The Purple - Faced Langur is an Old World monkey endemic
to Sri Lanka. They are long-tailed, arboreal, mostly brown species
with a dark face and a very shy nature. They live in closed canopy
forests in Sri Lanka's mountains and the southwestern part of the
country, known as the "wet zone". They are mostly folivorous, but
will also feed on fruits like Dimocarpus longan and Drypetes sepiaria,
flowers, and seeds. While they normally avoid human habitations,
fruit such as jak, rambutan, banana, and mango may contribute up
to 50% to their diet in cultivated areas. Their digestive tract,
with its specialized stomach bacteria, has evolved to derive the
majority of their required nutrients and energy from complex carbohydrates
found in leaves. Males are usually larger than females and both
have black to grayish brown coats, and whitish to gray short 'trousers'
rounded off by purplish-black faces with white sideburns. Part of
the back is covered with whitish fur, and tail is also furred with
black and white mixed colors. Feet, and hands are also purplish-black
in color. They use vocalization to alert members of predators, attract
mates, defend territory, and locate group members. Like humans,
adult males are the most vocal among the entire group and their
defensive whooping calls are also accompanied by intense visual
and locomotive displays. Their range has constricted greatly in
the face of human encroachment, although it can still be seen in
Sinharaja, Kitulgala, Kandalama, Mihintale, in the mountains at
Horton Plains National Park or in the rainforest city of Galle.
Populations are critically low within and between sites. Threats
to this species include infringement on range by croplands, grazing,
changing agriculture, road production, soil loss/erosion and deforestation,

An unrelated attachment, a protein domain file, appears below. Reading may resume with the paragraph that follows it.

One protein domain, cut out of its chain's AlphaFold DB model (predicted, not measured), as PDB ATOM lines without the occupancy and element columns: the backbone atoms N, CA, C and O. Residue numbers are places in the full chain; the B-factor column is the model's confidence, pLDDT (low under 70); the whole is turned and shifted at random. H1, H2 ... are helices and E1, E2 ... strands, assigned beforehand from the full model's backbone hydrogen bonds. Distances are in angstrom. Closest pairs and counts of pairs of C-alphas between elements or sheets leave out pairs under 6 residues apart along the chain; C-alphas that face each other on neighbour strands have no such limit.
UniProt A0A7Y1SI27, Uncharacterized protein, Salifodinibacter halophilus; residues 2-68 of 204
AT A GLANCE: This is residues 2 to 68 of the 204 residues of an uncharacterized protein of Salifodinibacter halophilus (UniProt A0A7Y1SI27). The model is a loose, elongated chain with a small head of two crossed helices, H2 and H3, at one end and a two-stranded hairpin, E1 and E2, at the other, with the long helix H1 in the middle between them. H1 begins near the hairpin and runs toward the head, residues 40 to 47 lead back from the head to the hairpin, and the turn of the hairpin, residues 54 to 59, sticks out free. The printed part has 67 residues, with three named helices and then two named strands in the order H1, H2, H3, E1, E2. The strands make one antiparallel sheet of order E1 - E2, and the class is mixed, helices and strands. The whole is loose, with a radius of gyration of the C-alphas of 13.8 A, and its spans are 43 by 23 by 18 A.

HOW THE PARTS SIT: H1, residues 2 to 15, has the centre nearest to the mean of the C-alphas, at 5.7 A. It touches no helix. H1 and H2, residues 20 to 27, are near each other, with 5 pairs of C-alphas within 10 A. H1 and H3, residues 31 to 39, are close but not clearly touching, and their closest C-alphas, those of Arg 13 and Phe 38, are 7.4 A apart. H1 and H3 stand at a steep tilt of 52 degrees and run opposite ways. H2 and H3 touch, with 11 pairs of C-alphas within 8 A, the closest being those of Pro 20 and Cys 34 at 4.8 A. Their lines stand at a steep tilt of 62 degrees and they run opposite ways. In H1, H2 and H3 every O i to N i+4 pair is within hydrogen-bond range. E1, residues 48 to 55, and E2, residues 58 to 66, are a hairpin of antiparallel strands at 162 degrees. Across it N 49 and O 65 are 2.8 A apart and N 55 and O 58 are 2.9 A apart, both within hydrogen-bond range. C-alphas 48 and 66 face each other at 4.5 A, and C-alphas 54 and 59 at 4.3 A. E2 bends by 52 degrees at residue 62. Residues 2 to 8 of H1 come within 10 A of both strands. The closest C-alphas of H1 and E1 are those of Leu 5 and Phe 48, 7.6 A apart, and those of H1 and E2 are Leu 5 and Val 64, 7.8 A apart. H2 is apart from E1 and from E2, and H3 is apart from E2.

poisoning from prevention of crop raiding, and hunting for medicine
Little Johnny is learning to read.
Look how he forms his 'o's and 'a's.
He rounds his mouth silently,
Drags his attention along with a finger.
He will do well on the standardized tests,
Fit in with the statistics we want to show.
Little Johnny works along at just the right pace.
This is not too difficult for him,
Though he finds surprises, and can
Be proud of the grammar text tentatively pushing out
From his workman's unlined shirt pocket.
We are not making him any great thinker:
But he will make a remarkable citizen,
At the end have the education he needs
To be a serious consumer, a maker
Of debt, someone who shows up
On time and tends to his cares methodically.
Our processes nurture him to his own best ends
And he can be assured with the fact
That, one day, his yet-to-be-born one-point-four children
Will have the same large, backyard-garden sized menu
Of life-achievement opportunities as he has now.
In a moment, Johnny will be on
To pre-algebra. He will be tapping
His thumb to small numbers, and drawing
Imaginary symbols on the palm of his hand:
His not yet scarred, square, muffled, worker's hand.
We keep close to our hearts the hope
That, one day, that hand, steadily and proudly,
With the numbers both friend and foe,
Will write sufficiently safe and solvent mortgage checks;
Will give, so we will not have to take.
Ken’s latest collection of short, wiry fiction, “Constant Animals”,
and his latest collection of surprising poetry, “Victims of a Failed
Civics”, can be obtained from Barking Moose Press, at Barking
, or Amazon
, or Sundial
. He often serves as strange, bewildering eye-candy at his
wife’s power lifting affairs. His poetry of late has been sunning in
“Analog”, “Asimov’s”, “Poet Lore”, “The Kentucky Review”; and his fiction
has yowled in “Spank the Carp”, “Red Truck”, “Café Irreal”, “Bellows
American Review”. More to come.